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Prevalence and determinants of gastrointestinal parasite infection in intensively managed pigs in Nsukka agricultural zone, Southeast, Nigeria

  • Festus Otaka Abonyi
  • Emmanuel Okechukwu NjogaEmail author
Original Article
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Abstract

Gastrointestinal parasite (GIP) infection in pigs constrains swine production and enhances dissemination of zoonotic parasites, especially in the tropics. Therefore, an epidemiological study to determine prevalence and risk factors of GIP infection in intensively managed pigs in Nsukka, was conducted. Faecal samples from 1400 pigs, randomly collected from 40 farms, were examined for GIP eggs following standard protocol. Data on involvement of pig farmers in risk practices that enhance endoparasitic infection in piggeries were obtained using structured questionnaire. Overall prevalence of 80% (32/40) and 28.6% (400/1400) were recorded at farm and individual pig levels, respectively. Prevalence of 25.3% (138/546), 30.7% (262/854), 30.4% (310/1020) and 23.7% (90/380) were obtained for male, female, young (< 1 year) and adult (≥ 1 year) pigs, respectively. Epidemiological factors (sex, age, season, farm location and flock size) were significantly (p < 0.05) associated with worm infestations. Worm eggs identified and their prevalence were: Strongyles 25.7% (360/1400), Trichuris 11.4% (160/1400), Ascaris 0.7% (10/1400) and mixed infections (Strongyles and Trichuris) 9.3% (130/1400). Major risk factors found were feeding of self-compounded on-farm feed, non-disinfection of pen and equipment, rearing pigs of different ages together, infrequent removal of dungs, early weaning at less than 6 weeks and non-availability of routine deworming programme. The overall prevalence at farm and individual pig levels were high; and involvement of farmers in the risk practices was massive. Therefore, cost-effective control of GIP infestations in pig in the study area is imperative; to boost pig production and minimize risk of transmission of zoonotic parasites.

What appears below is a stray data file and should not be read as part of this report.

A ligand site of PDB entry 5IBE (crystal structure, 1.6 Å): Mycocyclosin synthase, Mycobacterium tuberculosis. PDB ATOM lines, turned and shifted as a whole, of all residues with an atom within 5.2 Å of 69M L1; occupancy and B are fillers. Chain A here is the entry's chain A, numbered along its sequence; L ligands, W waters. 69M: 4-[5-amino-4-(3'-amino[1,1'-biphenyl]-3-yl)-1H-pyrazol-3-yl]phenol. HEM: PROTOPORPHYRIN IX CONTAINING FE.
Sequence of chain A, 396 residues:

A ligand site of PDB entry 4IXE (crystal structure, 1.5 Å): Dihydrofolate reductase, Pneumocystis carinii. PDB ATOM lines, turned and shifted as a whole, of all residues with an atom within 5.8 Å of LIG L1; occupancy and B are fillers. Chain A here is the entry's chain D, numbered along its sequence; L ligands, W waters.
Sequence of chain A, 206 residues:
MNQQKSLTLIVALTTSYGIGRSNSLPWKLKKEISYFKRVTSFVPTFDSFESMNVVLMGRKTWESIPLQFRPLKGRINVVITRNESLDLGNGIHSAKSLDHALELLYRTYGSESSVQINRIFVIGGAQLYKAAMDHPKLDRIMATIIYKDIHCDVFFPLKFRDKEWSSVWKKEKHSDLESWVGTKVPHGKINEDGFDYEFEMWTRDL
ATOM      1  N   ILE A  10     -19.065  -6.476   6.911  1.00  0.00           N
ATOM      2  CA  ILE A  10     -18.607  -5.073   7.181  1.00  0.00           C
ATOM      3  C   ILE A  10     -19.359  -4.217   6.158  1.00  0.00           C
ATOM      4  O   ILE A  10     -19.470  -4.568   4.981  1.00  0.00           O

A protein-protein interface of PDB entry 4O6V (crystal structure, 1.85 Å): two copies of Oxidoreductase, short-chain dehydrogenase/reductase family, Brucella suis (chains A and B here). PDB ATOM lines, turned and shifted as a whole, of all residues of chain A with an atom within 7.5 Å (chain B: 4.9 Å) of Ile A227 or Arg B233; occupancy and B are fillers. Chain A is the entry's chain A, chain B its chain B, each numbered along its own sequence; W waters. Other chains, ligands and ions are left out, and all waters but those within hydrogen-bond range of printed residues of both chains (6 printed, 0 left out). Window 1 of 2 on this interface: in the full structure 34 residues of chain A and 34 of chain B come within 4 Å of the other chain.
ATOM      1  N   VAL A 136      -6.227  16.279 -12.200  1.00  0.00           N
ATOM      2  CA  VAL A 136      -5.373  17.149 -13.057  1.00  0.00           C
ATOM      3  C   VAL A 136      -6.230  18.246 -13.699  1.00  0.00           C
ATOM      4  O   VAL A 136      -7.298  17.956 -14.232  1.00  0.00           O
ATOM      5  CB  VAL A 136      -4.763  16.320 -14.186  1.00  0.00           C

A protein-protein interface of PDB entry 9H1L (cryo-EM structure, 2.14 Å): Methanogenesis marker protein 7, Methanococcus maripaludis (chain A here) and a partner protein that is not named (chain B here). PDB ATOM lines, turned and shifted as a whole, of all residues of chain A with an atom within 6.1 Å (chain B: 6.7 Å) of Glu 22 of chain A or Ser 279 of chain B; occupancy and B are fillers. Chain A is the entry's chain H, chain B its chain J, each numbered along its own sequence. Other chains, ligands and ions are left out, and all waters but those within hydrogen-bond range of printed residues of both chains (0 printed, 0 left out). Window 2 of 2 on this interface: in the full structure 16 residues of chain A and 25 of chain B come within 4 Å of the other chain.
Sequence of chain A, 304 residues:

Keywords

Swine Pork Prevalence Gastrointestinal parasites Risk factors Zoonotic parasites 

Notes

Acknowledgements

Management and staff of all the farms surveyed are acknowledged for their cooperation during this study. We are also thankful to Veterinarians and Lab technologists who assisted us during faecal examination.

Compliance with ethical standards

Conflict of interest

The authors declare that they have no conflict of interest.

Ethical approval

Ethical clearance for inclusion of 1400 pigs in this study and blood collection from the animals, via ear venapucture was granted by Institutional Animal Care and Use Committee (IACUC) of the Faculty of Veterinary Medicine, University of Nigeria, Nsukka.

Human and animal rights

All applicable international, national, and/or institutional guideline for care and use of animals, as contained in the IACUC protocol, were followed.

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Copyright information

© Indian Society for Parasitology 2019

Authors and Affiliations

  • Festus Otaka Abonyi
    • 1
  • Emmanuel Okechukwu Njoga
    • 2
    Email author
  1. 1.Department of Veterinary Animal Health and Production, Faculty of Veterinary MedicineUniversity of NigeriaNsukkaNigeria
  2. 2.Department of Veterinary Public Health and Preventive Medicine, Faculty of Veterinary MedicineUniversity of NigeriaNsukkaNigeria

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